The Indigo Child is my current Favourite Album Of All Time And For ever. The almost debut solo album by Zwai Bala is a beautiful creation by this musical child prodigy turned kwaito superstar/ classical vocalist/producer, director and TV personality.

The Indigo Child is a reflection of a man who has single-handedly carved a fantastic niche for himself in South African music.

From the age of 12 he was treading where no black child had been allowed to tread before. He took kwaito from a basic beat to a melodious genre which has stood the test of time. He has been instrumental in changing white Afrikaners’ perceptions when it comes to who can sing their language and how well they can sing it. His innate understanding of musical stage production in classical and popular culture has ensured that great shows have been staged. Bala’s achievements are an essential part of the rich tapestry that is South African music culture. His love affair with music has enriched the lives of South African culture and therefore South African people.

Even though Mr Bala released a Christmas album some time back, he says he does see The Indigo Child as his debut solo album.

I was one of the lucky peeps to have received a copy a few months before he had wrapped up his deal with Universal Music. Since then, the album has been on continual rotation in my life.

Oh, and yes, this is the same Universal Music that is signing South African artists faster than cabinet are signing cheques for Nkandla.

However, there is very good reason for Universal to have signed Zwai Bala. This is a class album in the classic old-school way. It is how an album should be enjoyed. The Indigo Child has hits as well as songs which are to be enjoyed in the context of the album. It has depth, musically and lyrically. It offers fun, sadness, joy. It is cheeky, funny and sometimes cheesy. Above all the music is delivered with passion and Zwai’s trademark ear for perfection, ensuring attention to detail. The songs demonstrate his beautiful, effortless voice. Aside from his cousin, Akhona, Zwai does all the vocals, from the baritone to the soprano.

He features rapper Zakwe on the opening track and first single, Umlilo.

Bash’Abafana, which is a support track for Bafana Bafana, features the legendary Phuz’ekhemisi who gives the standard anthemic sport song an authentic African feel. There is also a fantastic climax to the song.

Then there is Play That Music which features the T in TKZee. The track is certainly a highlight in a giddy mix of great music. It features piano lead breaks, Tokollo’s sexy kwaito rap and Zwai’s harmonic, clear and precise singing.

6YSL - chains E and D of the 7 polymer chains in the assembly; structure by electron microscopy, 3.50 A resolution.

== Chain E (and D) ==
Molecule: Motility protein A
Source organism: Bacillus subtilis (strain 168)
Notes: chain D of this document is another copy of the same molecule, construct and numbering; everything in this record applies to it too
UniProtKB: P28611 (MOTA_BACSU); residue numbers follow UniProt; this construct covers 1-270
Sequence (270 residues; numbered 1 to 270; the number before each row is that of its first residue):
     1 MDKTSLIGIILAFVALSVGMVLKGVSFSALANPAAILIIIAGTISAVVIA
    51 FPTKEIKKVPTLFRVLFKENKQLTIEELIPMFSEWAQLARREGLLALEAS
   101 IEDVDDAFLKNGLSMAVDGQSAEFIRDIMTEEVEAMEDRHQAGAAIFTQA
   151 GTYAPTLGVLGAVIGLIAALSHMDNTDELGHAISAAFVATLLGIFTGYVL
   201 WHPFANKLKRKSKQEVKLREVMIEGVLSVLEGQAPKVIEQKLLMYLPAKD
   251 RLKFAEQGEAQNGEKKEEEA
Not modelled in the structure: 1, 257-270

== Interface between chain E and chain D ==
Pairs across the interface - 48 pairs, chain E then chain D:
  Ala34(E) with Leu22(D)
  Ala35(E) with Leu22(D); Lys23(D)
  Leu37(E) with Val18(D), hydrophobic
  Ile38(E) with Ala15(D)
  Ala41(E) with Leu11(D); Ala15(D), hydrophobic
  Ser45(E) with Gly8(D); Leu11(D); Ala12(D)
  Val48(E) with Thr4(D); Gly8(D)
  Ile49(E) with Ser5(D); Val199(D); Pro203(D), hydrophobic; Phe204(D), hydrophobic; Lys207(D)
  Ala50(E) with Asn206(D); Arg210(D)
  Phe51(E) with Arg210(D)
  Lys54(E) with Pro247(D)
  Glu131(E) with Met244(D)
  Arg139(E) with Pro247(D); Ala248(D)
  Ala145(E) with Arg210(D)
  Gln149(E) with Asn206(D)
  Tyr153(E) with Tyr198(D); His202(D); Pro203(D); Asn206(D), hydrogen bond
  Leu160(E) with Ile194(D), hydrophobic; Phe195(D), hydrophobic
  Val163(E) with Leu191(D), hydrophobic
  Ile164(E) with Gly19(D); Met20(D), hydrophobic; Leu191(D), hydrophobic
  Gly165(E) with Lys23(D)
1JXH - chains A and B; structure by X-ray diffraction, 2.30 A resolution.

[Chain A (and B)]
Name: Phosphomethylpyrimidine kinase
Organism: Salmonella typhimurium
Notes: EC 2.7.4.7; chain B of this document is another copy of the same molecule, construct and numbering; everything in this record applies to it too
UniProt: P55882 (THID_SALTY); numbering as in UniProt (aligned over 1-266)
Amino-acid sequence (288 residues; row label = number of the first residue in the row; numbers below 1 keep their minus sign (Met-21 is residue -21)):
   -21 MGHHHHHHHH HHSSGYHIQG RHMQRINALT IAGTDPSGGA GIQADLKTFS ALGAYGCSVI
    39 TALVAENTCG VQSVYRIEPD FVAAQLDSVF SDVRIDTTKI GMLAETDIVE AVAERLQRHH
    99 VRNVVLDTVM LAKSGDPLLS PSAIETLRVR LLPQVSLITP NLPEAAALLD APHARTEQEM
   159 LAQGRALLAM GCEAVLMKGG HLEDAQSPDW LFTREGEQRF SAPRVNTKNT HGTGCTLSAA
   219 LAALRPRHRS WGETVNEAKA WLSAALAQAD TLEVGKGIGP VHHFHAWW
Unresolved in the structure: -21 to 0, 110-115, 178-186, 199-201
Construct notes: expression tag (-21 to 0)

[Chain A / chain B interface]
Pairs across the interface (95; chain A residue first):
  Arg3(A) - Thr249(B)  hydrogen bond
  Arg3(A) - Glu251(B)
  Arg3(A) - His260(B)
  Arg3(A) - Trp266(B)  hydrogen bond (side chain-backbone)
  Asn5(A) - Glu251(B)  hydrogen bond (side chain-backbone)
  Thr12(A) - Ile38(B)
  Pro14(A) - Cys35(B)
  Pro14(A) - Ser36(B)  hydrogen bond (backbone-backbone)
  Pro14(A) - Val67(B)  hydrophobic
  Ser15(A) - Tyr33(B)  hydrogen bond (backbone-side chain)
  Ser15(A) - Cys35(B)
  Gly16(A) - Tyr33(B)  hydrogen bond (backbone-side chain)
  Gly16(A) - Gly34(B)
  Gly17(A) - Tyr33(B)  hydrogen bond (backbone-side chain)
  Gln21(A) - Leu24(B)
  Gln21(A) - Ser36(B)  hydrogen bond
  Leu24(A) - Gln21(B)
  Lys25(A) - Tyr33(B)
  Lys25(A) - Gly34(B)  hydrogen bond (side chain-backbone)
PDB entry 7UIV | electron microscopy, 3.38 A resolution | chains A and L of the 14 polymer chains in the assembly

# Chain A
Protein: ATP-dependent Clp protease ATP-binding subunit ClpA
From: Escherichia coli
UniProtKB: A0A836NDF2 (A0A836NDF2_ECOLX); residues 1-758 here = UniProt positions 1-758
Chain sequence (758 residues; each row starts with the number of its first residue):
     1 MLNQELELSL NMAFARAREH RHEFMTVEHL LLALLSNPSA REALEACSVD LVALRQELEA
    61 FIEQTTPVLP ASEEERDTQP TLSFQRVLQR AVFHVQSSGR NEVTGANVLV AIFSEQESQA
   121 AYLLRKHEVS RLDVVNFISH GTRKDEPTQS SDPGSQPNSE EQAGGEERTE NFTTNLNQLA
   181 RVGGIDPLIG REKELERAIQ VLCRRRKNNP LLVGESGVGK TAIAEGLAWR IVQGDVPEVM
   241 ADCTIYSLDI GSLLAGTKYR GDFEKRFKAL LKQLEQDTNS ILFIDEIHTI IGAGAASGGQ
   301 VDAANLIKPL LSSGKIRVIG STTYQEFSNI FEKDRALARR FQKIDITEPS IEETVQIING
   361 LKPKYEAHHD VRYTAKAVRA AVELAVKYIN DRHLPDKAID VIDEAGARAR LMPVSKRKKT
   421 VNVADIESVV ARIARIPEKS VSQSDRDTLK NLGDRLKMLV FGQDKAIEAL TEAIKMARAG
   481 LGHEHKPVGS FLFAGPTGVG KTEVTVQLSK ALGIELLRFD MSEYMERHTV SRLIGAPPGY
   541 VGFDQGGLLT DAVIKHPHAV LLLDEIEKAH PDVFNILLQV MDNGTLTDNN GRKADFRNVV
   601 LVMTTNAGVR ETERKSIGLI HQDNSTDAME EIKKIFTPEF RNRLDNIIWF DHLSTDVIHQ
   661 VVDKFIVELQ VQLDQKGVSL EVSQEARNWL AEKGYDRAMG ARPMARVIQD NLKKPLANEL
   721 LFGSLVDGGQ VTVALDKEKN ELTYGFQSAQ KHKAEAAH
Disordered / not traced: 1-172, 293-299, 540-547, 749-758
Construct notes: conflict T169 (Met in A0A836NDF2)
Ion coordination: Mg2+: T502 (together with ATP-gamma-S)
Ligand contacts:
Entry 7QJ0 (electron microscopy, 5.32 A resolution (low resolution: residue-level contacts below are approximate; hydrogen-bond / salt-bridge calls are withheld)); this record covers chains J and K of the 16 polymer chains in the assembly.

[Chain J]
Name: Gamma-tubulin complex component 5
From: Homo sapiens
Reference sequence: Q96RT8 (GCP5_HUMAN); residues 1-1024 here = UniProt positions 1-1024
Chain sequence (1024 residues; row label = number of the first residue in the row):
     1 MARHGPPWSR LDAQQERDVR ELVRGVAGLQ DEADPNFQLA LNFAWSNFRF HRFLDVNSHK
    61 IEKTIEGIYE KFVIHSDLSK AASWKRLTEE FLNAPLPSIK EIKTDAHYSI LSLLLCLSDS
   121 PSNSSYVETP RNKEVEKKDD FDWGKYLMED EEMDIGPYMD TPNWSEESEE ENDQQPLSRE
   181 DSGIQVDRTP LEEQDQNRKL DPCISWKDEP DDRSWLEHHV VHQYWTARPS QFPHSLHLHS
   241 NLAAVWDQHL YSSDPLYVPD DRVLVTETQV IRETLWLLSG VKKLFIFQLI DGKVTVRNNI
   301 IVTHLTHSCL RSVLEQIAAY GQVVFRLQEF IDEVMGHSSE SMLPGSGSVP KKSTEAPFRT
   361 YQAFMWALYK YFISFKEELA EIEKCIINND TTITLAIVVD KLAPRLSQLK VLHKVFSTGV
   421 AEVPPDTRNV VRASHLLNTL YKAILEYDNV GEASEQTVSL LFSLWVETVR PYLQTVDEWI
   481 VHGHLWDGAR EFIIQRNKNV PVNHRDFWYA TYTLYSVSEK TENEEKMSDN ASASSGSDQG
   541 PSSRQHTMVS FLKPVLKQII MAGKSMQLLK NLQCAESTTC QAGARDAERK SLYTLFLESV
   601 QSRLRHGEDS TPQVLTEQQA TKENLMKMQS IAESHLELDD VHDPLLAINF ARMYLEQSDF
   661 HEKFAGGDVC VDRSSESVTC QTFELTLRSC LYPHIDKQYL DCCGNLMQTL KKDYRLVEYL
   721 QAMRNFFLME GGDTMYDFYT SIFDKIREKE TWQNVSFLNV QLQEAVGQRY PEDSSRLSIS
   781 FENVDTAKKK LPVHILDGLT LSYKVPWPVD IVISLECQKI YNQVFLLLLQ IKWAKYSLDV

Overall there is a strong African pop feel which is infused with a 1980s African-American retro keyboard feel. There is a deep Afro-soul track which gives his voice space to explore his Eastern Cape Xhosa roots.

“I didn’t know what genre to do,” he admits. “I had so many great songs just lying around and I thought I had no better time than now. It was so right. It just happened.”

He worked with close friend and producer, Terry Pinana.

“Terry and I just moved from one song to the next. There is no ego with us. We get a lot done. Doing this album is the best thing I could have done right now. In terms of the lyrics, even the romantic ones, I have a strong message. I am big into issues and on things that really matter.”

Africanism is a recurring theme. Zwai is quiet for a moment and then says: “You know, no matter what we do we are just black. We must be proud of who we are, but we must get over ourselves. We are black. In Umlilo I am saying that, but in the second verse I praise Africanness. We must not be taken advantage of.

“We must speak to the authorities. Let’s gather around the fire. We are African in our DNA so no matter what private school we went to we have to accept that we are black. Yes, the West has an influence on us, but the sooner we accept who we are, the sooner everyone else will, too.”

He gives his mischievous grin: “Blacks are noisy. That’s just the way we are. And if we live in a complex why should we conform to being quiet if in our culture we are noisy?”

Mr Bala, me thinketh you expresseth too much. Zwai shakes his head: “I am not scared of expressing my messages and beliefs. If I am taken to task about something I said it’s not because I said it by mistake. There are issues I would want to talk about. Joining Cope didn’t help so let’s put this another way.”

In terms of the music on offer, it is the full package.

“This album appeals to Metro and Kaya listeners, people who don’t get that music anywhere else. It’s adult contemporary music made for people who like Gill Scott and Baby Face, but at the same time it is definitely a South African album.

“This album is really me and what I have learnt over the years and I have learnt quite a bit.”

There is also a cover of Simpiwe Dana’s Ndiredi.

“I did a little show with pianist Andile Yenana for Samro’s 50th birthday dinner. He suggested we do this track and it was just piano and vocals. It went down very well. In fact, that song was one of the events which made me do this album.”